Ice Cold Beer: Icebergs Take New Form at Brewery

There are four basic ingredients in beer: grain, hops, yeast and water.  Brewers routinely experiment with barley and wheat to distinguish their products in their competitive, creative field.  In Canada, one brewery uses one especially unexpected product to create a natural, pure taste: icebergs.

The blue bottle of Quidi Vidi’s Iceberg Beer (Source: twitter @QuidiVidiBeer)

The St. John’s, Newfoundland-based Quidi Vidi Brewing (QV) is capturing media attention for its beer that is brewed with the water from 25,000-year-old icebergs.

This past month a reporter from Vice’s Munchies toured the operations and sampled the “clean, crisp refreshing North-American style lager.” The company, the largest craft brewery in Newfoundland, also held brewing tours in July.

David Fong and David Rees, both engineers in the offshore oil industry, founded QV in 1996.  The two men converted an old seafood plant into a full-fledged brewery.  Not long after their start, the same year an iceberg drifted up the harbor that sheltered QV, the brewery brought their Iceberg Beer to market.  In March of 2011, QV changed the Iceberg bottle to the dark blue it is today.

After 10,000 to 25,000 years of formation on glaciers in Greenland, the calved icebergs drift southwest on ocean currents and then are harvested off the eastern coast of Canada.  The natural preservation and delivery of the pre-industrial water ensures that it is some of the purest in the world, the brewers have said.  

Harvesting icebergs (Source: Douglas Sprott/

As QV brewer Les Perry told Munchies,“This is what water should taste like. This could be anything up to 25,000 years old…. By the time it [the iceberg] gets to Newfoundland, it’s shrunk in size, so we’re getting closer to the core, made thousands of years ago, long before we had any contaminants.”

Ed Keanone of the few men licensed to harvest seaborne glacial ice, supplies QV with icebergs.  Every summer Kean heads up the coast of eastern Canada to an area known as “Iceberg Alley.”  There, according to an interview between Kean and Canadian news talk show Breakfast Television, he harvests approximately 1.5 million liters of iceberg water to satisfy his buyers. They include QV, a winery and the Newfoundlander distillery Iceberg Vodka.

In a conversation with GlacierHub, Kean said it takes him and his crew of six roughly four to six weeks to get a full harvest of iceberg water. Kean says demand for iceberg water is growing at roughly 10 percent each year.

Obtaining a reliable supply of iceberg water for a commercial product seems no easy task, but Iceberg Vodka’s Brand Marketing Lead, Rachel Starkman, said differently in an email to GlacierHub: “Because there are a limited number of harvesting licenses available and Mother Nature has continued to bless us with fruitful harvests each year, acquiring iceberg water has not posed any difficulties.”

Despite legal disputes between the two founders that began in February of 2014, Quidi Vidi continues to produce its flagship Iceberg Beer and maintains a strong local following. QV did not respond to GlacierHub’s request for comment on its Iceberg Beer by time of publication.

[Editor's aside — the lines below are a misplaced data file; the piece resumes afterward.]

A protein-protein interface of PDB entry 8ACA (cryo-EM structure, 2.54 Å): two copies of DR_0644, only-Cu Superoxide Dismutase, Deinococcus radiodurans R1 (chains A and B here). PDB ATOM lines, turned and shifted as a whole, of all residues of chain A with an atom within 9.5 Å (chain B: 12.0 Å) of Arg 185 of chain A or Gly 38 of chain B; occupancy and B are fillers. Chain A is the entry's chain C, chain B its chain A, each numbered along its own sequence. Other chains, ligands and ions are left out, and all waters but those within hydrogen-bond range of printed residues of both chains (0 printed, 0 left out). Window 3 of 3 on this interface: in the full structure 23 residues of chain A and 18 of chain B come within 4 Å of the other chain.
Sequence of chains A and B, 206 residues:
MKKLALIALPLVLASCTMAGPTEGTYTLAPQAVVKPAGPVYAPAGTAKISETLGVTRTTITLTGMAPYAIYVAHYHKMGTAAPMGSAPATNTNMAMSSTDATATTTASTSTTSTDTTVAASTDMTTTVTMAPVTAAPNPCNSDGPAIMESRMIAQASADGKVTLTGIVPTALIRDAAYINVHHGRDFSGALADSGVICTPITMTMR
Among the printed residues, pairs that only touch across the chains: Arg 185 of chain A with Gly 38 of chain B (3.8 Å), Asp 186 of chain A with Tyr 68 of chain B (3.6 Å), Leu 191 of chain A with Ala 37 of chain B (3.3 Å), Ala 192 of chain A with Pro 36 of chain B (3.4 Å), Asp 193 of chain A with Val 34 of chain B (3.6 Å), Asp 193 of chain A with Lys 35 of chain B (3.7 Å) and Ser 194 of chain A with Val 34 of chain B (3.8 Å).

QV has been in operation for 20 years and they have fought long and hard to gain their customers…. Right now they are in the middle of some challenges but all of their fans are hoping they clear soon and Quidi Vidi will be free to stretch their legs and start brewing new beers in line with many other craft breweries,” said Newfoundlander and beer critic Mike Buhler.

Quidi Vidi brewhouse in St. John’s, Newfoundland (Source: DPJanes/CC)

Buhler, aka “Beerthief,” and his wine connoisseur partner, Tom Beckett, founded the NL (Newfoundland) Artisanal and Craft Beer Club in 2012 and then in 2014 began writing a beer blog for the St. John’s daily newspaper, The Telegram.  The Beer Club hosts beer-centric events all year round and comments on all Newfoundlander brews.  In an email correspondence with GlacierHub,  Beerthief described Iceberg Beer as, “a clean refreshing lager that has earned a very loyal following making it QV’s number one seller.”

Some beer lovers disagree with Beertheif’s positive take on Iceberg Beer.  

Online reviewers give the beer an “okay” rating, saying the gimmick does not necessarily live up to expectations.  The beer received only a 2.75/5 on BeerAdvocate, a global beer review website. With the a price of approximately $20 (Canadian) on the NLC Liquor Store website, some reviews say the beer is overpriced for its quality.  However, most of the beer reviews fall under the neutral category of this BeerAdvocate’s comments when he says, “Overall an alright beer, though certainly one I will not jump to drink. Certainly a must-try for anyone visiting Newfoundland at the same time, as the use of iceberg water in brewing definitely makes for a unique experience.”

This author suspects that Iceberg Beer will be around as long as there are icebergs to harvest.

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